Maybe calling ACH bad isn’t a very nice thing to do, but there is an interesting symptom that is caused by using ACH that doesn’t fit with our modern world… time.
On average it takes three to seven business days for an ACH to clear. The key is business day. The ACH system, which stands for Automated Clearing House, doesn’t work on weekend and has most financial institutions that use the system has certain hours like 3pm where they cut off transaction for that day. Point towards the “bad” the ACH systems takes a lot of time to process.
In my initial statement the system doesn’t match with the modern world… Our lives are now used to real-time. If I want money transferred from one bank to another it can take up to five days to do that. Someone has the money for five days and it’s not me.
Follow The Process
I have always coached people that if you want to understand why something is the way it is… follow the process back to it original intent and that initial intent will explain why it exist. The ACH systems original intent was to help bank clear check in a faster and more efficient way.
In the late sixties – early seventies the primary mode of payment (especially through the mail) was check. When a check was received by a company, that company deposited it and the bank that received it had to give it to the issuing bank to make sure the funds were there. This required banks that weren’t geographically located in the same place to fly bags of checks and meet in secure location to exchange those bags of checks (I hope they had a code word they needed to use). The ACH system was created to digitize check information on a magnetic tape and the tapes were then transferred instead of the bags. The system improved over time to what it is today but the challenge is the system is built on very old technology in the programming language Cobol.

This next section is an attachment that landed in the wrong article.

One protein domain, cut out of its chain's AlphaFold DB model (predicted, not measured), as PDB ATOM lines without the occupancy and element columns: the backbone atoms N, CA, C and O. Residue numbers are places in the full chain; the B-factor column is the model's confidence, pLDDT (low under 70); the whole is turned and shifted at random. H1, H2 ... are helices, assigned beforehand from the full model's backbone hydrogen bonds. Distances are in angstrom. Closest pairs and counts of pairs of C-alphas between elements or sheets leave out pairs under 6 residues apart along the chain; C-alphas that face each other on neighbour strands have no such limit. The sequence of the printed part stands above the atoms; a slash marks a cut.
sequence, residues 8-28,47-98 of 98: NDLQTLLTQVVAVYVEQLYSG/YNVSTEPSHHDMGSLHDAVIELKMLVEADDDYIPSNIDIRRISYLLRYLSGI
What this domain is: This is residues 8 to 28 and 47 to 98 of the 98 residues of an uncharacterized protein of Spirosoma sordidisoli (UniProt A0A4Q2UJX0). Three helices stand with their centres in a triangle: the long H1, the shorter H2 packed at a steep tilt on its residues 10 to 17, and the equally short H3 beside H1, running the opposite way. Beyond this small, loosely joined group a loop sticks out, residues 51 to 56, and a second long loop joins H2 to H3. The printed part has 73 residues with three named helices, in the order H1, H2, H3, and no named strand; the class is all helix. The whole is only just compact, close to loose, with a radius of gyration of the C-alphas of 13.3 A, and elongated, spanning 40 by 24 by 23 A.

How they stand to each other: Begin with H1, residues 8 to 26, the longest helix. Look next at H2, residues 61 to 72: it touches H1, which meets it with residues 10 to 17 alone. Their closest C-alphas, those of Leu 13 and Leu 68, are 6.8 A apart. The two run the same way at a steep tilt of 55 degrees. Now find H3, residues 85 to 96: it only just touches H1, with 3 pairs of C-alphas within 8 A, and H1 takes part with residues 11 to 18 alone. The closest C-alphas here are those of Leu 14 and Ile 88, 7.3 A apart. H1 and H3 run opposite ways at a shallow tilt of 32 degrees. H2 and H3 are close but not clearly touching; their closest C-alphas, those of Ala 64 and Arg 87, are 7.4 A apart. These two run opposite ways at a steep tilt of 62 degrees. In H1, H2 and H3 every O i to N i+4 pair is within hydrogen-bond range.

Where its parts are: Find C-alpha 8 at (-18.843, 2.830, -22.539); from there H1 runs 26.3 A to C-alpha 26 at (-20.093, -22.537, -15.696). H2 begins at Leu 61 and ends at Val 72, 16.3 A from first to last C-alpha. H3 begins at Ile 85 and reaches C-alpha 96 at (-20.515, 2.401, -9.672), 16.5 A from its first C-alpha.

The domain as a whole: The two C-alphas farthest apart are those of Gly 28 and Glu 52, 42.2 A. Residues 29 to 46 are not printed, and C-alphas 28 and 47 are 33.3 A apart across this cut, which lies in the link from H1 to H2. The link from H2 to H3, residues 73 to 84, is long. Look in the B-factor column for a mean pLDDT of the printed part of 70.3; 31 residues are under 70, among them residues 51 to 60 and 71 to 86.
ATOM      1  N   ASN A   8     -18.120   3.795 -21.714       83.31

In 2012 the ACH system processed $36.9 Trillion dollars in transaction. The banking community that runs and oversees the system recently voted to update the system but the vote did not pass, mostly because the governance needs a super majority of seventy-five percent to change. The nays said that speed up the system could open it to fraud and misapplied transactions.
There will be a better way. ACH and electronic payments are ripe for suitable alternative like a credit card company, Bitcoins or a non-bank payment exchange. Whatever it is…. I can’t wait to find it!
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